The pairing of the Isaiah reading with the Gospel this week provides a good background of the audience Jesus was talking to on his journey to Jerusalem.
In Isaiah, we have God who has “had enough” of the offerings, of the incense, and quite frankly – of Israel! Why? Instead of focussing on their new moons and new festivities, God wants them to get back to the law: “cease to do evil, learn to do good, seek justice, rescue the oppressed, defend the orphan, plead for the widow”. It’s beautifully poetic.
Another prophet, Ezekiel, describes graphically of God “going away” during the exile. It is with this context then, that those listening to Jesus would have heard the story of the “Master” who had gone away. Stories of the “master going away and returning” were often reflections about Israel and God, and the expected return of God.
The kingdom is coming when God will return and put all things right. Except as with most of Jesus’ storytelling – there is more. This story has a different kind of ‘coming’ – the coming of the Son of Man. Be watchful as the thief (Jesus) could come at any time.
In a world where there is just so much division, how do we approach such a difficult teaching from Jesus that we find in today’s gospel? This is not the Jesus we are used to seeing, or even admittedly, probably not the Jesus we want.
Jesus’ relationship with his Father is what ultimately determines his identity and being. He freely chose that relationship above all others. This does not mean he rejects all others – far from it! Rather, all other relationships are framed through this relationship with the Father.
Perhaps Jesus is setting a choice to his listeners in this reading? Who or what is the determining relationship that gives you your identity and being? What relationship shapes you and your identity? Your partner, your parents, your children? Your work or even your country? These are the things Jesus is challenging.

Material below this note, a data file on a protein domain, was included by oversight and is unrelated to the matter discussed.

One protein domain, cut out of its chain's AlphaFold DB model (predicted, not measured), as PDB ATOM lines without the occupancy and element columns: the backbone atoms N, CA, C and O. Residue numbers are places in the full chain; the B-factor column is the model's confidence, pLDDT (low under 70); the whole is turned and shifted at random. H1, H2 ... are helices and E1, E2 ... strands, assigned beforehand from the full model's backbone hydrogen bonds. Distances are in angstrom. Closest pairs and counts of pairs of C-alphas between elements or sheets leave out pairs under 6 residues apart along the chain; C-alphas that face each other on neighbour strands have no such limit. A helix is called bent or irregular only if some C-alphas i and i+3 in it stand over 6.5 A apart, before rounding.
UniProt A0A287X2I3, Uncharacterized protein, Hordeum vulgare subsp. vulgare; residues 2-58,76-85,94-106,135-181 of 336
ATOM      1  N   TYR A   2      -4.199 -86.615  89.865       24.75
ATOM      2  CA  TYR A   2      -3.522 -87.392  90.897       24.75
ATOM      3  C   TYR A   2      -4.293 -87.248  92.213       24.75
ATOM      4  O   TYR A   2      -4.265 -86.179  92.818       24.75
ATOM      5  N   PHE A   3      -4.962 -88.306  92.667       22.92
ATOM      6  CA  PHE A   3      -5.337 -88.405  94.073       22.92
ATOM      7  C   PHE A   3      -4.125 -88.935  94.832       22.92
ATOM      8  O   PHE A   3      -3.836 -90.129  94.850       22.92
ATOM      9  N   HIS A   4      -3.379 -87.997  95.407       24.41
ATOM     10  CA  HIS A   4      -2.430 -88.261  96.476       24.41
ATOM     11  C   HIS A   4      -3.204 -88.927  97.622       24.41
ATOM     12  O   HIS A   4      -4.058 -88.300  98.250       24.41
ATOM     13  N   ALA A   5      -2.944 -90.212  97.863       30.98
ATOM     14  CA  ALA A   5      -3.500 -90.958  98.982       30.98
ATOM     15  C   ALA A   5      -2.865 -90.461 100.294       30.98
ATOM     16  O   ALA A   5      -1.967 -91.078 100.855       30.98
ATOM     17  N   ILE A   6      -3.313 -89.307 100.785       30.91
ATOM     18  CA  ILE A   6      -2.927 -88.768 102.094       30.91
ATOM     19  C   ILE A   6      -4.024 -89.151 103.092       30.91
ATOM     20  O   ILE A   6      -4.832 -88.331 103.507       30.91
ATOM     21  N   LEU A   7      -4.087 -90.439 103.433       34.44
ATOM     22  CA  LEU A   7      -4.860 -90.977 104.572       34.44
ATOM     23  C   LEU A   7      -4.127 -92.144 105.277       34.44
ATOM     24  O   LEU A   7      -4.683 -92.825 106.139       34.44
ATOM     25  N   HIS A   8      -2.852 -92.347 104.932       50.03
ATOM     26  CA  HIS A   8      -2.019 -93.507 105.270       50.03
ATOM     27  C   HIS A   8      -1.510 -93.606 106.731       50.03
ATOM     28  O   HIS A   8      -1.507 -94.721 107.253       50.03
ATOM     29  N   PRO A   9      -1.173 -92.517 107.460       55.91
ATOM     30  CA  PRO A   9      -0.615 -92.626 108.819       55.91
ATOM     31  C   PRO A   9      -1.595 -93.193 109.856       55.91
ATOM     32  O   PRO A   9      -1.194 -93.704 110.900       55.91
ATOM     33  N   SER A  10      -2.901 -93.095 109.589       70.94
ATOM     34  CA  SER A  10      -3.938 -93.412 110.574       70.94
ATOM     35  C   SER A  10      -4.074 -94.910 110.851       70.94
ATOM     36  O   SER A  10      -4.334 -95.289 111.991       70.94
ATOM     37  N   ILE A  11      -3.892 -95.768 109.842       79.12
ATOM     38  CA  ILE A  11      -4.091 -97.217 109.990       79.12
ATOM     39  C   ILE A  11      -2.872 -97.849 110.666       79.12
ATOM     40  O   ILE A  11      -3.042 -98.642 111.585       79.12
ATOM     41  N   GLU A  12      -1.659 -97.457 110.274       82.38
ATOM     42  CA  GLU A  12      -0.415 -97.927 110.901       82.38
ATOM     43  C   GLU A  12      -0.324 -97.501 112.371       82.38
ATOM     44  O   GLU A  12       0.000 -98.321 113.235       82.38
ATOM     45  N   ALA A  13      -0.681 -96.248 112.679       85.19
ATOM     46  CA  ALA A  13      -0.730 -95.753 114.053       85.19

We are reminded in the Hebrews reading of the great story of faith and “cloud of witnesses” that has come before us. What is your story? Reflect on this and the things that are important to you.
Can you possibly imagine being bent over and unable to stand up straight for 18 years? While nothing in comparison, in recent years I had some back problems which thankfully have been resolved with surgery. During that time however, the pain I felt was as much from ‘holding in’ and just coping to try and get through the tasks of the day, as it was from the actual pain itself.
Something placed this woman in the Synagogue on the sabbath – and Jesus heals her without hesitation. Her immediate reaction? To praise God for her healing – to praise God on the sabbath, on God’s day. This celebration of praise is interrupted by the Synagogue leader who states that healing on the sabbath is work and work is an offence on the sabbath. Jesus does not hesitate to call our his hypocrisy and to direct their attention to how necessary this woman’s healing was. The people listening are convinced, and his opponents are silenced.
For Jesus, the limited sense of God projected by the complaint is far outweighed by the suffering of humanity and glorifying God on this sabbath day. The sabbath is reclaimed as an occasion of healing and fullness of life.
Following the lesson on healing on the Sabbath last Sunday, Jesus (in the section omitted from the lectionary) has another occasion where he schools the Pharisees and leaders present when a man with dropsy presents for healing at a banquet. Jesus then proceeds to humble them further with a lesson on radical hospitality.
This may at first sight appear as some useful practical advice – choose the lowest place because if there is a rearrangement of seating it is much better to be moved up the table than down. But this is a parable, so this signals there is more than advice on offer here.
Brendan Byrne supposes that the ‘horror’ involved in the parable of being made to move to a lower place at such a public banquet refers to the ‘great reversal’ that is to come and has been echoed throughout Luke’s gospel. Starting with the Magnificat in chapter 1, to the Beatitudes and Woes in chapter 6, there is a great over-turning to come. Those who choose now to sit with the poor and lowly are destined for a ‘higher place’ when the Kingdom comes.
Jesus follows this parable up with a direct challenge to the host of the banquet – when issuing invitations forget your relatives and your friends, for you expect an invite in return. Invite instead those who have nothing to offer back. Well, nothing expect their company and who they are. Which, when it comes down to it, is what truly matters – bringing who we truly are into the full love and hospitality of God.